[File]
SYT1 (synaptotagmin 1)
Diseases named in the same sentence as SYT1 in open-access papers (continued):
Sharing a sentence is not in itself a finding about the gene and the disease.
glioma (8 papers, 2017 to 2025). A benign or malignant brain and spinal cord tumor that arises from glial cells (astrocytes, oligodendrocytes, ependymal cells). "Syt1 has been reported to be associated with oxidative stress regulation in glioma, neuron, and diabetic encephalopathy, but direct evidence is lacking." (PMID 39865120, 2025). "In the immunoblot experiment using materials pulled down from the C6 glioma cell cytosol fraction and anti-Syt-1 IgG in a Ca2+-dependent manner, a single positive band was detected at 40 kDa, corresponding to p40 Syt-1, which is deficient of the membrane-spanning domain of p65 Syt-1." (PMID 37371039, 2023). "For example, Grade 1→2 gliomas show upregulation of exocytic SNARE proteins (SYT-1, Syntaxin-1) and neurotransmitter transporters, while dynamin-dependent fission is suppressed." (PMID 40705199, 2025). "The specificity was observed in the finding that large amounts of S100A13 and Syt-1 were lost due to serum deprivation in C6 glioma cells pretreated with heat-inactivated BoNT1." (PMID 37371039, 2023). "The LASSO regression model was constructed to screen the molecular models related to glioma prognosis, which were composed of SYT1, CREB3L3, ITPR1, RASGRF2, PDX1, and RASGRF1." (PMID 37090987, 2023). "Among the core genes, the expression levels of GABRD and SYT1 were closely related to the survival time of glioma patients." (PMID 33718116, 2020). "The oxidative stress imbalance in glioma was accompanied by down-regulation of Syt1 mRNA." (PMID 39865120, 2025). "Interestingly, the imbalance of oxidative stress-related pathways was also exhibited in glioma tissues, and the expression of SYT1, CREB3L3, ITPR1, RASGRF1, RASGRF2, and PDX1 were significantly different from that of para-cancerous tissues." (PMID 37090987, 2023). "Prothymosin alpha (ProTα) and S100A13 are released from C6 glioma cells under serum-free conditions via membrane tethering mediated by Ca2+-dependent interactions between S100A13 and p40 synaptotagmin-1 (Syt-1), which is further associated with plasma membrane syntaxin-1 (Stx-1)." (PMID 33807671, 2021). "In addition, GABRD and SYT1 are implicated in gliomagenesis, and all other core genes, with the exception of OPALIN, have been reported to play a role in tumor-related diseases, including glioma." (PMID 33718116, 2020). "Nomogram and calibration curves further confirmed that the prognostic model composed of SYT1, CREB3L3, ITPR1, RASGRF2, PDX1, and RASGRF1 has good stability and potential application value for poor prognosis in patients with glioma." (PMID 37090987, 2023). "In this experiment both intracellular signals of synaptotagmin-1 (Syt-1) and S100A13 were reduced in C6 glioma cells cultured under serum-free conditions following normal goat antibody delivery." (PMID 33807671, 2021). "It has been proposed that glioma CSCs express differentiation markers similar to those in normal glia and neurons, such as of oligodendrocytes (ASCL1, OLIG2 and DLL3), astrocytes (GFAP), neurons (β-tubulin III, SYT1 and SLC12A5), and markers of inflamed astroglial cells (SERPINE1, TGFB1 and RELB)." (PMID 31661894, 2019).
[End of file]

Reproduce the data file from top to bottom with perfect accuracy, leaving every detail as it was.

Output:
SYT1 (synaptotagmin 1)
Diseases named in the same sentence as SYT1 in open-access papers (continued):
Sharing a sentence is not in itself a finding about the gene and the disease.
glioma (8 papers, 2017 to 2025). A benign or malignant brain and spinal cord tumor that arises from glial cells (astrocytes, oligodendrocytes, ependymal cells). "Syt1 has been reported to be associated with oxidative stress regulation in glioma, neuron, and diabetic encephalopathy, but direct evidence is lacking." (PMID 39865120, 2025). "In the immunoblot experiment using materials pulled down from the C6 glioma cell cytosol fraction and anti-Syt-1 IgG in a Ca2+-dependent manner, a single positive band was detected at 40 kDa, corresponding to p40 Syt-1, which is deficient of the membrane-spanning domain of p65 Syt-1." (PMID 37371039, 2023). "For example, Grade 1→2 gliomas show upregulation of exocytic SNARE proteins (SYT-1, Syntaxin-1) and neurotransmitter transporters, while dynamin-dependent fission is suppressed." (PMID 40705199, 2025). "The specificity was observed in the finding that large amounts of S100A13 and Syt-1 were lost due to serum deprivation in C6 glioma cells pretreated with heat-inactivated BoNT1." (PMID 37371039, 2023). "The LASSO regression model was constructed to screen the molecular models related to glioma prognosis, which were composed of SYT1, CREB3L3, ITPR1, RASGRF2, PDX1, and RASGRF1." (PMID 37090987, 2023). "Among the core genes, the expression levels of GABRD and SYT1 were closely related to the survival time of glioma patients." (PMID 33718116, 2020). "The oxidative stress imbalance in glioma was accompanied by down-regulation of Syt1 mRNA." (PMID 39865120, 2025). "Interestingly, the imbalance of oxidative stress-related pathways was also exhibited in glioma tissues, and the expression of SYT1, CREB3L3, ITPR1, RASGRF1, RASGRF2, and PDX1 were significantly different from that of para-cancerous tissues." (PMID 37090987, 2023). "Prothymosin alpha (ProTα) and S100A13 are released from C6 glioma cells under serum-free conditions via membrane tethering mediated by Ca2+-dependent interactions between S100A13 and p40 synaptotagmin-1 (Syt-1), which is further associated with plasma membrane syntaxin-1 (Stx-1)." (PMID 33807671, 2021). "In addition, GABRD and SYT1 are implicated in gliomagenesis, and all other core genes, with the exception of OPALIN, have been reported to play a role in tumor-related diseases, including glioma." (PMID 33718116, 2020). "Nomogram and calibration curves further confirmed that the prognostic model composed of SYT1, CREB3L3, ITPR1, RASGRF2, PDX1, and RASGRF1 has good stability and potential application value for poor prognosis in patients with glioma." (PMID 37090987, 2023). "In this experiment both intracellular signals of synaptotagmin-1 (Syt-1) and S100A13 were reduced in C6 glioma cells cultured under serum-free conditions following normal goat antibody delivery." (PMID 33807671, 2021). "It has been proposed that glioma CSCs express differentiation markers similar to those in normal glia and neurons, such as of oligodendrocytes (ASCL1, OLIG2 and DLL3), astrocytes (GFAP), neurons (β-tubulin III, SYT1 and SLC12A5), and markers of inflamed astroglial cells (SERPINE1, TGFB1 and RELB)." (PMID 31661894, 2019).